World's first and most famous Air Force
2008 saw the 90th Anniversary of the founding of one of the world's first and most famous Air Forces, the Royal Air Force. A series of six stamps depicting important aircraft of the RAF is being released, with each stamp bearing an official RAF 90th Anniversary logo used by permission of the Royal Air Force. As far as we are aware, only four Post Offices have been granted use of this logo on postage stamps, Ascension Island, Falkland Islands, Gibraltar and Isle of Man.
World War II
Ascension Island has an important past, present and future connection with the RAF being as it is an essential part of the UK to Falkland Islands Air-bridge. Wide-awake Air Field is a joint facility of the RAF and the US Air Force and was constructed within three months by the US 38th Combat Engineer Regiment during the Second World War.
On 11th June 1942 the pilot of the Fairey Swordfish aircraft dispatched from H.M.S. Archer to drop a message to the Cable & Wireless Office in Georgetown, was surprised to see an almost finished air strip and decided to land his plane, thus becoming the first aircraft to land on Ascension Island.
Although mainly used by the US Air Force during World War II, as a stopping point, the air field was expected in the mid 1960's to act as amongst other things, an emergency runway for the Space Shuttle, and in 1982 because of the increased air traffic during the Falkland Islands War, Wideawake was for a short period the busiest air field in the world.
15p - Sopwith Snipe
The Sopwith Snipe was the last fighter aircraft produced by Thomas Sopwith during the First World War. This was an improved version of the Sopwith Camel but with a more powerful engine, which allowed it to fly slightly faster but higher and with more maneuverability than its predecessor. By 1918 the Snipe was considered by many to be the most effective fighter plane on the Western Front and nearly 500 Snipes were built in 1918 alone. Canadian Ace William Barker earned his Victoria Cross whilst flying his Snipe and Australian Elwyn King held the record of seven kills whilst flying his Snipe. The ground attack version, the Salamander carrying bombs was also produced and until 1923 the Snipe was Britain's only air defense. Interestingly, Tommy Sopwith was a friend of the Pobjoy family who themselves developed and sold the Pobjoy Aero Engine in the 1920's and 1930's.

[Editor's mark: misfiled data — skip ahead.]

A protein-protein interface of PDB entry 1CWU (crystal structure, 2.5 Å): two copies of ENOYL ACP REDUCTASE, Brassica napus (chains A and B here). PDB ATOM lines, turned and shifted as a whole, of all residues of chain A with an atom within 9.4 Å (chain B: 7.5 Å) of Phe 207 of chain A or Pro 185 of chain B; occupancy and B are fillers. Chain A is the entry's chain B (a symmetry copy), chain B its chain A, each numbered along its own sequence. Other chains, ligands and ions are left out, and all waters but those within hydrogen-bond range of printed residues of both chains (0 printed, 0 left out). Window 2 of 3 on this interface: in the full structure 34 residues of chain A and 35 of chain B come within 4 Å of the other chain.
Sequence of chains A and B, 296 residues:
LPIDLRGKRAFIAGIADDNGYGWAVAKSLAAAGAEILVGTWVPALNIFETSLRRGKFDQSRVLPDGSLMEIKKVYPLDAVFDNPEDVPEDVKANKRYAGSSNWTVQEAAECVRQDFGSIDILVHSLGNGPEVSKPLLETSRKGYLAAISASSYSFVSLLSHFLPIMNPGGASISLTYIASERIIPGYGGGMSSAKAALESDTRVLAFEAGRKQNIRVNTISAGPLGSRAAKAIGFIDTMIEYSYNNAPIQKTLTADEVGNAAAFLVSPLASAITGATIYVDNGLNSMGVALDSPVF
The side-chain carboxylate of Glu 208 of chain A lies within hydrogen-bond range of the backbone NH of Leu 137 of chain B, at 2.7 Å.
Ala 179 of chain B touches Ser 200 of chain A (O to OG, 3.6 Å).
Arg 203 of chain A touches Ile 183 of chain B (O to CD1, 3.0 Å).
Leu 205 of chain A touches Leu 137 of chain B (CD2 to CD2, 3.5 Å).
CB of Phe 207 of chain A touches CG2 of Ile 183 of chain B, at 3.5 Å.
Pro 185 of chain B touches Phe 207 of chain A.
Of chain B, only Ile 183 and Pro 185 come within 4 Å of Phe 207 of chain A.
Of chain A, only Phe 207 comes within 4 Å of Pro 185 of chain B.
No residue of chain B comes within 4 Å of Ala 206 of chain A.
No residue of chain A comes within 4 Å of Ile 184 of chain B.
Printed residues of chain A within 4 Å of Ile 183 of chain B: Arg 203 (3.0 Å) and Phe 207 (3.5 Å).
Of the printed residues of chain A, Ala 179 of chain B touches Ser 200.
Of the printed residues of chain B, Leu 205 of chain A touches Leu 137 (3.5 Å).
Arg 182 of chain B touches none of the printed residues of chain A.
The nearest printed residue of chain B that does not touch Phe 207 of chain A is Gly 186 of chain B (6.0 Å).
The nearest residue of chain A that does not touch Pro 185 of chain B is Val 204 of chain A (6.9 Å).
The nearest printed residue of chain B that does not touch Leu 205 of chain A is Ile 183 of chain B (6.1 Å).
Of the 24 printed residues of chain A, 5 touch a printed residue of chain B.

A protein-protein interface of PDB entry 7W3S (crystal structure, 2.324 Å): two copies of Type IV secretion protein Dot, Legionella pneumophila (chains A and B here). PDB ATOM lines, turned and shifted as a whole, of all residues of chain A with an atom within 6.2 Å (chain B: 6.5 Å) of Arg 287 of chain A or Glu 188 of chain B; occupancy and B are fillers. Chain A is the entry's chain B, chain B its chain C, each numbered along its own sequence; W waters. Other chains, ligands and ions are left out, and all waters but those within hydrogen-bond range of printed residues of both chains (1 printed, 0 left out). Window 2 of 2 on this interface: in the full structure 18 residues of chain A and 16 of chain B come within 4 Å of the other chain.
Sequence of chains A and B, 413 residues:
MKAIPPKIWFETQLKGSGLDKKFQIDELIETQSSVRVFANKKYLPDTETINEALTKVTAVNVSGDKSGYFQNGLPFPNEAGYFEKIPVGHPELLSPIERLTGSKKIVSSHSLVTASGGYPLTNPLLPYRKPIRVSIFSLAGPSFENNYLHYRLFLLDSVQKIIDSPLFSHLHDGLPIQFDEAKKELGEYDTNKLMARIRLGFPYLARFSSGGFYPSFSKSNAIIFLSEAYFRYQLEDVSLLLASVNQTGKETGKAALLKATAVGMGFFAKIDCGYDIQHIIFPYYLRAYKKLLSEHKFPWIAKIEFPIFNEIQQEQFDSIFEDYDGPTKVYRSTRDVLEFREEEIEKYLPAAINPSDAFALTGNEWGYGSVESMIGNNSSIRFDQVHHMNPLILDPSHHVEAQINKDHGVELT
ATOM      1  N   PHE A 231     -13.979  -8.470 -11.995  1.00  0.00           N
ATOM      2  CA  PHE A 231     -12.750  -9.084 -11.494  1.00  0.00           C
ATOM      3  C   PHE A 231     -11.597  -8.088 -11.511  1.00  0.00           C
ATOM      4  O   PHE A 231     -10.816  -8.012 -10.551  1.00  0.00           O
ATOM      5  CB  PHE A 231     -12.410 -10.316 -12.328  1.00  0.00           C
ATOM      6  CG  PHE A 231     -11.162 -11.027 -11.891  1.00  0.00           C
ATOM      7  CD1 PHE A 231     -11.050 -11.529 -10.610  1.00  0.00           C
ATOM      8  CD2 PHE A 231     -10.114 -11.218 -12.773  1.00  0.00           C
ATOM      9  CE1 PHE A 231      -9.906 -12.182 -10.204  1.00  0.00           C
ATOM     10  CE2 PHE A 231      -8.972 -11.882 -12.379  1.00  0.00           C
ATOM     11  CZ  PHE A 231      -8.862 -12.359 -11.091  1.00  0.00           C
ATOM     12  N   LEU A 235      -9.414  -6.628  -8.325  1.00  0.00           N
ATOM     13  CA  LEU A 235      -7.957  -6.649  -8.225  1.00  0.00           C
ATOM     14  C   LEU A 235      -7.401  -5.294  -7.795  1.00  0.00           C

35p - Vickers Wellington
The Vickers Wellington was the longest serving of the medium bombers with Bomber Command at the start of World War II and it played an important role undertaking bombing missions until October 1943.
The Wellington was first designed in 1932 utilizing an unusual frame developed by Barnes Wallis, the first aircraft only took to the air some four years later in 1936 and for a short time was known as the Vickers Crecy. This prototype differed from the true Wellington by carrying non-defensive armament and having a smaller tail. The revised Wellington entered service in late 1937 and Tiger engines powered the version depicted on this stamp. These were replaced in later versions. The Wellington, a twin engine aircraft was an important part of Bomber Command until it was replaced by the four engine heavy bombers such as the Lancaster.
In 1985, a crashed Wellington was discovered in Loch Ness during a 'Nessy Hunt' and after literally years of painstaking restoration by veterans at Brooklands Museum, it was fully restored and is only one of two Wellingtons known to exist, the other on display in the RAF Museum Hendon.
40p - Supermarine Spitfire